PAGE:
Chinatown Welcome Arch & Buildings

Technology in the Classroom: Mapping Chinatown with ArcGIS StoryMaps

As we move into the new Spring semester, I’d like to take a moment to celebrate the semester culminating project (The Struggle to Preserve Philadelphia’s Chinatown) produced by a group of students, with the support of their faculty instructor, and the team of professionals in the Libraries and ITS. The students in Assistant Professor of History Vivian Truong’s First Year Seminar: Chinatowns: Then and Now, completed a tremendous amount of work, first learning about the history of Chinatowns, specifically the Chinatown area of Philadelphia. Students got to know Philadelphia’s Chinatown in person, talking with residents and community leaders and through extensive academic research and historical interviews.

Using technology for research

Then, with the support of Swarthmore staff in the Libraries and ITS, the students used virtual reality, and extended reality systems to better understand the physical structures that are there now, in comparison to how things looked years ago, with overlays of historic images on current buildings. Finally, they put what they had learned together, using ESRI’s ArcGIS StoryMaps, to develop a clear, and moving, presentation about that history, and how it’s threatened by current proposals to place a new stadium in it’s midst for the Philadelphia 76’ers basketball team. As the students clearly lay out, this is just one more in a string of efforts that have the effect of dismantling an established minority community within the city. The students describe how events like this have disenfranchised such communities throughout the history of the United States.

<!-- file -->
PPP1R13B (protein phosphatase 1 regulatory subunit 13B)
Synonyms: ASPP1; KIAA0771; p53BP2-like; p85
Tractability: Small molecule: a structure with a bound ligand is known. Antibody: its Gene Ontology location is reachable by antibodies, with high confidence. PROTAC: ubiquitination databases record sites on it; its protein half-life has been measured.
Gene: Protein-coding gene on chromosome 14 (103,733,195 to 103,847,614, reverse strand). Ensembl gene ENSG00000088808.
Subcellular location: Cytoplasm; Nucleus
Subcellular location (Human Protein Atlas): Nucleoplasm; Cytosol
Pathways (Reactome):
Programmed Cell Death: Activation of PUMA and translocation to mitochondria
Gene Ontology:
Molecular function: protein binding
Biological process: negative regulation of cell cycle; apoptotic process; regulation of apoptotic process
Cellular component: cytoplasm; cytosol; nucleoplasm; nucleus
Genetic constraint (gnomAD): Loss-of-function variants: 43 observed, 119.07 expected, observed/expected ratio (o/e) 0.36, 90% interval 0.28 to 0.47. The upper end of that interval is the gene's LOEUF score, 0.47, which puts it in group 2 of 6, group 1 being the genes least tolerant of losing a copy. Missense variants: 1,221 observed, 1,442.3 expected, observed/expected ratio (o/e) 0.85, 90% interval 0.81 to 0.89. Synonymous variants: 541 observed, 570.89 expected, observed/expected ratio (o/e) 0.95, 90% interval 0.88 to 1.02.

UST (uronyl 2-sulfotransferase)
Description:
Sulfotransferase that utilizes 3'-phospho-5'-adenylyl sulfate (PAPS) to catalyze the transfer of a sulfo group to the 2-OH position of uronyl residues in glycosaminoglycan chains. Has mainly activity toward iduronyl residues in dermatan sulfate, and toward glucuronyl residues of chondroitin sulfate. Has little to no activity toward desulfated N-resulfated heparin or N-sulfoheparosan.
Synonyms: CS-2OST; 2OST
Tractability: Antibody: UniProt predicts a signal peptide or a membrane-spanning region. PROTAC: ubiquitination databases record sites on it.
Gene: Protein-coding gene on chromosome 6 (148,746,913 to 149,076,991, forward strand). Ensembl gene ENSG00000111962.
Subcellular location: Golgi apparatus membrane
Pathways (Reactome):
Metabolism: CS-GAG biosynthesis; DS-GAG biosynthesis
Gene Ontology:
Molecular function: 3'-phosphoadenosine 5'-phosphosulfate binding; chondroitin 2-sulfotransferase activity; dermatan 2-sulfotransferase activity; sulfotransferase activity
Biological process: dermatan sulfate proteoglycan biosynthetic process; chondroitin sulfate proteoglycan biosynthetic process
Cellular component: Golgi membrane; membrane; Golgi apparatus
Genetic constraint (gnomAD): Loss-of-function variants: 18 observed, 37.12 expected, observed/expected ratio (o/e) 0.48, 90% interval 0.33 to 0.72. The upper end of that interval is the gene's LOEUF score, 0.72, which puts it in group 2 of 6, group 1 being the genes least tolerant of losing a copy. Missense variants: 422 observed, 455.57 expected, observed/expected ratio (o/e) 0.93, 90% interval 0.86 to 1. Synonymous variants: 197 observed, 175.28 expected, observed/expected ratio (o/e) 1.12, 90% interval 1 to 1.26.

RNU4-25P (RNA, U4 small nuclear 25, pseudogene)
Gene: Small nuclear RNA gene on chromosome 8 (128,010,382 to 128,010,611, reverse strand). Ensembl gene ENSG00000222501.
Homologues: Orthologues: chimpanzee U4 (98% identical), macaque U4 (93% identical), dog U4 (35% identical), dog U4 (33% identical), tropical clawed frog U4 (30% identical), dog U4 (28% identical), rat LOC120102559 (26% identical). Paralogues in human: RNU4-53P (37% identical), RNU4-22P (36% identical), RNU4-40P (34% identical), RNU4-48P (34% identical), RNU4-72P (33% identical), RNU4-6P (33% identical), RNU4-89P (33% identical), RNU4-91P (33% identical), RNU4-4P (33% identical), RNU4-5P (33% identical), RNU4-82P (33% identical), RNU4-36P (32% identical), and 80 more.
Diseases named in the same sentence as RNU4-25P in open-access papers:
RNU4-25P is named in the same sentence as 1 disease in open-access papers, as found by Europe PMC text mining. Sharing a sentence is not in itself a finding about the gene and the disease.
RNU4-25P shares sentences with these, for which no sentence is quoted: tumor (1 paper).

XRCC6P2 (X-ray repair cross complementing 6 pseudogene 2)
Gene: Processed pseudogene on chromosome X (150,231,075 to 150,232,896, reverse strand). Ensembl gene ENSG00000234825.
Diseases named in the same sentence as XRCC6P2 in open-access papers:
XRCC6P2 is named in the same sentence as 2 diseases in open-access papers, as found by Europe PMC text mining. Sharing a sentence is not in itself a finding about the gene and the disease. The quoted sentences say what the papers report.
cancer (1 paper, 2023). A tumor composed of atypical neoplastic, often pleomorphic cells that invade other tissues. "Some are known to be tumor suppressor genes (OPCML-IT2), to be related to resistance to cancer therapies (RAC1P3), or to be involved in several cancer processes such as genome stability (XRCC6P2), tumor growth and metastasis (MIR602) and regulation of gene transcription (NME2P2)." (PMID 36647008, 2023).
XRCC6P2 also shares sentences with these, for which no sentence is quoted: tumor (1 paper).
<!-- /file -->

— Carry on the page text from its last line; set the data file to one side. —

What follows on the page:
Putting it all together

The students cumulative final project: The Struggle to Preserve Philadelphia’s Chinatown is a great example of the sort of work that students can produce with the right sort of faculty guidance, along with the support of the staff here at Swarthmore. It also leverages the power of ESRI’s ArcGIS StoryMaps tools, which provide an easy-to-use and very attractive framework into which students can place their content. They were able to incorporate not just the text of their story, but clear image sets, with stories of the buildings, a map of locations relevant to the presentation with links to specific sites, as well as a timeline of events relevant to the story of Philadelphia’s Chinatown. There are also links to local organizations that are supporting the community of Chinatown, as well as references to more information for opportunities to learn more, and to participate in the community discussion surrounding this proposal.

I’d like to thank Professor Truong, and my librarian colleagues, Amanda Licastro and Simon Elichko for inviting us to contribute to this student success!